A new study shows that when people replace their old couch with a new one that has no added flame retardants, levels of the harmful chemicals in household dust drop significantly. Replacing the foam inside the couch cushions is also just as effective. The findings confirm that choosing healthier furniture without flame retardants can make a big difference in people’s—especially children’s—everyday exposures to these toxic chemicals.
“We’ve long suspected that couches are a major source of toxic chemicals in dust. Now, for the first time, we have evidence demonstrating the positive impacts of replacing old furniture containing flame retardants,” says lead author Kathryn Rodgers, a research scientist at Silent Spring Institute.
The findings appear in the journal Environment International.
Flame retardants can migrate out of furniture into air and dust, and end up in people’s bodies. Exposure to the chemicals has been associated with cancer, thyroid disease, decreased fertility, lower IQ, and other harmful health effects. Infants and young children are particularly at risk since they crawl and play on the floor, where contaminated dust settles, and frequently put their hands in their mouths.
Until recently, the use of flame retardants in upholstered furniture across the United States and Canada was driven by a California flammability standard called TB117. Amid a public outcry over the toxicity of these chemicals and their lack of fire safety benefits, California updated TB117 to a new standard called TB117-2013. The new standard is designed to stop smoldering fires in the furniture’s fabric before they reach the flammable foam inside, eliminating the need to add flame retardants to the foam. It went into effect in 2014 and allows manufacturers to make furniture without flame retardants.
A Healthy Exchange
To evaluate the impact of the new standard, Rodgers teamed up with researchers at the University of California, Davis; Environmental Working Group; the California Department of Toxic Substances Control; and Green Science Policy Institute. The researchers recruited participants from 33 homes in Northern California who were willing to swap out their old furniture for flame retardant-free options. About two-thirds of the participants replaced their entire upholstered couch. The rest replaced their couch’s foam.
The team collected dust samples from each home before the swap out, and then several times afterward over a period of 18 months. Concentrations of flame retardants dropped significantly after the first six months, and most remained lower a year after the furniture was replaced. The same drops were also seen in homes that replaced just the foam.
Of the seven types of flame retardants the researchers tested for in dust, two in particular—PBDEs and TPHP—decreased the most. The drop in PBDE levels was not unexpected due to their widespread use in furniture that met the old standard, says Rodgers. The researchers also observed decreases in a group of flame retardants called chlorinated OPFRs. However, the declines were not as sustained over time likely because the chemicals are used in other products including textiles, plastics, adhesives, and rubber.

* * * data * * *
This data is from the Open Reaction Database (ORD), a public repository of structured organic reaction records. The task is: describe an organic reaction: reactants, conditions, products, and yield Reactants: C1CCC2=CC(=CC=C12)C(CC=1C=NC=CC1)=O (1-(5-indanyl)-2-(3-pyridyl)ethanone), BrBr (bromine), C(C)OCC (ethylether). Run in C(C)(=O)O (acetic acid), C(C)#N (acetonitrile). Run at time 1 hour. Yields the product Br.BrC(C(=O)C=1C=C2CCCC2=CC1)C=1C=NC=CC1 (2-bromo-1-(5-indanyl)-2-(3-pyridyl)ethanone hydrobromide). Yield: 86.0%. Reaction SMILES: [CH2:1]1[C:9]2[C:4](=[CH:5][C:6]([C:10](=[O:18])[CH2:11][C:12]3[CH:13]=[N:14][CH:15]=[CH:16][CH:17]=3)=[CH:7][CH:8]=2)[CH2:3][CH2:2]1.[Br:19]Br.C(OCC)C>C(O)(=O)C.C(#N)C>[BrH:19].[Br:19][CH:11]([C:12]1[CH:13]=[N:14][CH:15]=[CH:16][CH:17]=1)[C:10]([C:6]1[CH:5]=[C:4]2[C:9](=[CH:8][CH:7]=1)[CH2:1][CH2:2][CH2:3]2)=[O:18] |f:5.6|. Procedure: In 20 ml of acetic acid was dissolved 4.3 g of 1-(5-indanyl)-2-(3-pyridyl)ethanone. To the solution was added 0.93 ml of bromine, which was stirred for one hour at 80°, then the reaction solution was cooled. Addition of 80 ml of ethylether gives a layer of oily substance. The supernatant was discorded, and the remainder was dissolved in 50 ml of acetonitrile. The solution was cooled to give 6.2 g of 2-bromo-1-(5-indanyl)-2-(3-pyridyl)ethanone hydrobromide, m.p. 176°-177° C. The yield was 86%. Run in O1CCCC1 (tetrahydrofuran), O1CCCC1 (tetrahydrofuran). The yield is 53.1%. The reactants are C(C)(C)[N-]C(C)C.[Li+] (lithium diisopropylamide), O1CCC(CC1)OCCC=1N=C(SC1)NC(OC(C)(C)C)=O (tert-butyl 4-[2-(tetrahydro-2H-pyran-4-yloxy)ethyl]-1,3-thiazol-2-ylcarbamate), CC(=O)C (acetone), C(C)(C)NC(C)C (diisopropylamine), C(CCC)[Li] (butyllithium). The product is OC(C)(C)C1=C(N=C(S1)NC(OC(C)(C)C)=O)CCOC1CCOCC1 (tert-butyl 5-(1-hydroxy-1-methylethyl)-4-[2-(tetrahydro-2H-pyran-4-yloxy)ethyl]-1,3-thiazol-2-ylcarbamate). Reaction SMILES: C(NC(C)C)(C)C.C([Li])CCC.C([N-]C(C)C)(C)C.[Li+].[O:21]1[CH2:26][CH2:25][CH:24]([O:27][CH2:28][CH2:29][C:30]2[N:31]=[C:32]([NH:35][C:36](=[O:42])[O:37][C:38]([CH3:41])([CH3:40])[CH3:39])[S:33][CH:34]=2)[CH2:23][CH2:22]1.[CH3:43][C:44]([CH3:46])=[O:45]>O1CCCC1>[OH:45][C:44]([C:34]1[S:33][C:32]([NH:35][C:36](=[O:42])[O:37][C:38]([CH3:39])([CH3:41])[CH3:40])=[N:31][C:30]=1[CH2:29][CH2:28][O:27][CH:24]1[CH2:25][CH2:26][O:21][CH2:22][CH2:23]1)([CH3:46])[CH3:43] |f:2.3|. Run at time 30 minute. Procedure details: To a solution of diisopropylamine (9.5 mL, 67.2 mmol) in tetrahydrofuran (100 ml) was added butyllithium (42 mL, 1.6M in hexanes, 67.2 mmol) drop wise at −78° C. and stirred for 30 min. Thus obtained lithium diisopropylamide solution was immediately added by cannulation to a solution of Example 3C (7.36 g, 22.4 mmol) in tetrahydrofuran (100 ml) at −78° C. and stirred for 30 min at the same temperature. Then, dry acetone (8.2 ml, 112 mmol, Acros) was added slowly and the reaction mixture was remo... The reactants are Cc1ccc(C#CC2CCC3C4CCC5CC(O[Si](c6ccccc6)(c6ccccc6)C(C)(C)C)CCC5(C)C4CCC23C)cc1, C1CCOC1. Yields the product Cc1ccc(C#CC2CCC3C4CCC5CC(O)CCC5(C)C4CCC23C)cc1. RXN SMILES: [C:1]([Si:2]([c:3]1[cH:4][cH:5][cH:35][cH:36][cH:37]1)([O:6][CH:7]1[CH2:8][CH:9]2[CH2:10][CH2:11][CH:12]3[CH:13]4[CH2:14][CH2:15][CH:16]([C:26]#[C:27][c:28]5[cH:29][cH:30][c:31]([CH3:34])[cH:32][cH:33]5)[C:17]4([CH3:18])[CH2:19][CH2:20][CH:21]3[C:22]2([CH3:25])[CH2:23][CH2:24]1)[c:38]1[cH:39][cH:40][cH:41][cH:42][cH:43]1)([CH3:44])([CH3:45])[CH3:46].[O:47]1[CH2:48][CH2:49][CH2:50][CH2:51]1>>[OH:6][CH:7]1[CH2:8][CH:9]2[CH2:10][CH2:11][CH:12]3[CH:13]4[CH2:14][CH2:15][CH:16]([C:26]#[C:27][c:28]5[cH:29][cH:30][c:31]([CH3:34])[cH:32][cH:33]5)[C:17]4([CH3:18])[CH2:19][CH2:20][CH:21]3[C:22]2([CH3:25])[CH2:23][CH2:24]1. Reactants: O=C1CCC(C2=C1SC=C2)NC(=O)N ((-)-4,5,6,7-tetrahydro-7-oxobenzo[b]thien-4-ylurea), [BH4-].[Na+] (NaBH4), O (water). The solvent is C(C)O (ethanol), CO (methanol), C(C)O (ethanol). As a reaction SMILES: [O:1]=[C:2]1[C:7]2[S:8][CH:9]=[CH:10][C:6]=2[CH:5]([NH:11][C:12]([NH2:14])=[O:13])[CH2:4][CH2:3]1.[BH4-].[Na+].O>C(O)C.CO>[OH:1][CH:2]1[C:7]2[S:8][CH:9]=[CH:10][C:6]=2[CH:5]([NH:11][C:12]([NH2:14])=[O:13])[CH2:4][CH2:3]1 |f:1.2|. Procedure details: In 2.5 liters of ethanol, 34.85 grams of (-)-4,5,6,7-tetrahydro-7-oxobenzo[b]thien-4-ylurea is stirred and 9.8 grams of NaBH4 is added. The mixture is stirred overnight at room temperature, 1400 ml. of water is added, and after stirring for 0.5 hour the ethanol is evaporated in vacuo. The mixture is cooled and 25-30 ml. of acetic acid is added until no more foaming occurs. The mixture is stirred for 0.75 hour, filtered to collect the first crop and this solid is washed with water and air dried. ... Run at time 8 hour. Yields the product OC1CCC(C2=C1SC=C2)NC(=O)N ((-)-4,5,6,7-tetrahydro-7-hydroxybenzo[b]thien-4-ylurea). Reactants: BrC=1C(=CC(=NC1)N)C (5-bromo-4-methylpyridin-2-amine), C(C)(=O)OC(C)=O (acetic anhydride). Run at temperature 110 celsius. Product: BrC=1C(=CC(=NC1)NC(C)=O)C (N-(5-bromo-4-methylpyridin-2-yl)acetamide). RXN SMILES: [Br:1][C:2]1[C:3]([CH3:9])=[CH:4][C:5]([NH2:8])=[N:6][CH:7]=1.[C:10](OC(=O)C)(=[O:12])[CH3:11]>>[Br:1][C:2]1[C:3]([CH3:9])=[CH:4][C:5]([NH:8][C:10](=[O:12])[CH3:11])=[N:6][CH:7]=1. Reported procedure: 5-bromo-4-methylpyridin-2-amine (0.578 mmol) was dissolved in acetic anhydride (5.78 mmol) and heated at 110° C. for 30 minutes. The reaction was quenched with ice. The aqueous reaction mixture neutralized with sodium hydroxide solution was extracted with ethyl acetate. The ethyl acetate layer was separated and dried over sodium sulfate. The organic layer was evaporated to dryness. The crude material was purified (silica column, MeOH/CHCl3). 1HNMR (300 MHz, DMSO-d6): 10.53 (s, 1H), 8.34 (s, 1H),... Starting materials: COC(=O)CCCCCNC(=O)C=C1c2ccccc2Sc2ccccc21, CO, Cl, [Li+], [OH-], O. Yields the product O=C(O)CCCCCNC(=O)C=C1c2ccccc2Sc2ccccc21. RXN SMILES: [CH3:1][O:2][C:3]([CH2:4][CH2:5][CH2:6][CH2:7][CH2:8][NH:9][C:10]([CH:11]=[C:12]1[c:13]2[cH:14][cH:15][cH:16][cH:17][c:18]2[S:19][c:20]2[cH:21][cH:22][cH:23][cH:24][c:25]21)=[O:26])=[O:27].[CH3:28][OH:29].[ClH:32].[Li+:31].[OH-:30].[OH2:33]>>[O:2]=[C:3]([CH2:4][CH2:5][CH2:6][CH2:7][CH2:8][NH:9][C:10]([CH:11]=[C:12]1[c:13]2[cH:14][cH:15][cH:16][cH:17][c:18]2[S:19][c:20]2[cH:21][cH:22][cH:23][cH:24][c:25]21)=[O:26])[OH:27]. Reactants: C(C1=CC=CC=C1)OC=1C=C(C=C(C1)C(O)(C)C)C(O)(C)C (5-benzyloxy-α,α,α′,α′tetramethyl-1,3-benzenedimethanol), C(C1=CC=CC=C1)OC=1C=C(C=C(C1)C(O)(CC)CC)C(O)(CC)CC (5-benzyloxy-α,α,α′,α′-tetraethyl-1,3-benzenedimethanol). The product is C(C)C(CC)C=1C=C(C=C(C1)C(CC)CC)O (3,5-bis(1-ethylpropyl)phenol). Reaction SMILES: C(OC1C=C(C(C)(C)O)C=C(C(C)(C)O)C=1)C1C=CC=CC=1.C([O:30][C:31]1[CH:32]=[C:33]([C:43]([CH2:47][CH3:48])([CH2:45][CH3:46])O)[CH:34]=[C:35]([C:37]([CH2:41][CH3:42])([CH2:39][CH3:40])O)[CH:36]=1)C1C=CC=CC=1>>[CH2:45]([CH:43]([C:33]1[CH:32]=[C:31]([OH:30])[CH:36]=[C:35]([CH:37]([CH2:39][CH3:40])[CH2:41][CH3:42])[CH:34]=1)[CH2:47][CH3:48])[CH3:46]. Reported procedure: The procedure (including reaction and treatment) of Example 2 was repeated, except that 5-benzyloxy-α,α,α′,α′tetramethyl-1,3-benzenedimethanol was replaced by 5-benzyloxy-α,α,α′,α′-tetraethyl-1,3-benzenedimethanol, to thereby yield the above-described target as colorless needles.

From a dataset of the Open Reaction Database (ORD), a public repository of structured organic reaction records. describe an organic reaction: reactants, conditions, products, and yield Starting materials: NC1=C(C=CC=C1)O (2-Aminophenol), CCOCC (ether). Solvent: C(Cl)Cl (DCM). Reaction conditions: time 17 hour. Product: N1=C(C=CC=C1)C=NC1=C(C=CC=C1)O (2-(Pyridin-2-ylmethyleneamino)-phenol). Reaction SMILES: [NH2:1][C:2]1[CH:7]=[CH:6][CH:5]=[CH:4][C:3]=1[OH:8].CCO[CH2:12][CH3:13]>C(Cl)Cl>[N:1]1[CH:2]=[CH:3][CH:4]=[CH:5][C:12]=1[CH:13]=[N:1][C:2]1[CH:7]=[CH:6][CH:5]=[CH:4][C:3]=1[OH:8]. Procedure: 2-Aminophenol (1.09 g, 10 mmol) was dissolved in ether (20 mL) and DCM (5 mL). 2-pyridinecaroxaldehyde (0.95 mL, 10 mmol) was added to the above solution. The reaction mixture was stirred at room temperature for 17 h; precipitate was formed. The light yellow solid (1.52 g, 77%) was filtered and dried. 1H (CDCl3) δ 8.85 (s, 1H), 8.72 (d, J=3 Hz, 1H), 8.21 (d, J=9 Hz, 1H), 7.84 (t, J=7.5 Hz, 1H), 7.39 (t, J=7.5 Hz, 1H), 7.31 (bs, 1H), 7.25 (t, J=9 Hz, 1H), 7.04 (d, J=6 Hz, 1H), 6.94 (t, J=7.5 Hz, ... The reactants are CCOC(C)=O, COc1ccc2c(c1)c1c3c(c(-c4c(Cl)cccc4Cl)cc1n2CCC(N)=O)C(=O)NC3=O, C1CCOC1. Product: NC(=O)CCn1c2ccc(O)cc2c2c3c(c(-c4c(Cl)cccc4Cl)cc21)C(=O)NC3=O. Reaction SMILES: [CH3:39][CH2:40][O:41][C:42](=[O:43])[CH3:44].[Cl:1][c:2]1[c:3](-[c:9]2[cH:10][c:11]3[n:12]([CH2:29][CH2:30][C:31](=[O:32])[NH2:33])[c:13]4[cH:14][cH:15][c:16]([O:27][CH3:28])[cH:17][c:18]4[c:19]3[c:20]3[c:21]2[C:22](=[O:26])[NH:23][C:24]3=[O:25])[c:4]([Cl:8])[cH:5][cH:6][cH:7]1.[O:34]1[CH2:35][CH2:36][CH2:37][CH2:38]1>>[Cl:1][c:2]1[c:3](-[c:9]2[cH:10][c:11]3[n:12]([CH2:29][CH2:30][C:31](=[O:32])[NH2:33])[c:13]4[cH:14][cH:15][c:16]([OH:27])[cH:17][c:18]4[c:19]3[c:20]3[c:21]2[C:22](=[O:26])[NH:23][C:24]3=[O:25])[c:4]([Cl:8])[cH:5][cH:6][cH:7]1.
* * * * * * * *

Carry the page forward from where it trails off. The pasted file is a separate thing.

Up to Standard
“For decades, our population has been needlessly exposed to harmful flame retardants from their furniture as a result of an outdated flammability standard that provided no fire safety benefit,” says co-author Arlene Blum, executive director of Green Science Policy Institute. “This study confirms that the new standard reduces exposure to toxic flame retardants in our homes. This is a win-win for public health and also fire safety.”
Beginning June 25, under a new federal bill recently signed into law, all upholstered furniture imported or sold in the United States will have to comply with California’s TB117-2013 flammability standard for upholstered furniture.
“With the new national flammability standard, manufacturers are now assured they can continue to make furniture that is fire-safe without the need for toxic flame retardants,” says Andy Counts, CEO of American Home Furnishing Alliance. “This is good for our business, and even more important, for the health of our workers and the public.”
Despite recent successes at removing flame retardants from furniture, the global market for flame retardants continues to grow as the chemicals are increasingly used in other types of consumer products. “The findings from the new study should spur state and federal policymakers to reduce other harmful and ineffective uses of flame retardants in other items such as television cases and building insulation,” says Blum.
What Can Consumers Do?
Because furniture can last a long time, many homes still have furniture that meets the old standard and contains flame retardants. “Replacing old furniture can be costly and may not be an option for everyone,” says Rodgers. “The good news is our study shows that replacing your couch’s foam can be just as effective.” People can replace the foam in their couch by contacting a local foam supplier and asking for new foam that does not contain added flame retardants.
It’s also important to keep dust levels low, says Rodgers, since the chemicals like to hang out in dust. She recommends vacuuming using a strong vacuum with a motorized brush and HEPA filter and wiping surfaces with a wet cloth or mop. Fixing rips in the furniture’s fabric to make sure the foam is not exposed and washing hands regularly are also important, she says.
Rodgers KM, Bennett D, Moran R, et al. Do flame retardant concentrations change in dust after older upholstered furniture is replaced? Environment International. 2021;153:106513. doi:10.1016/j.envint.2021.106513
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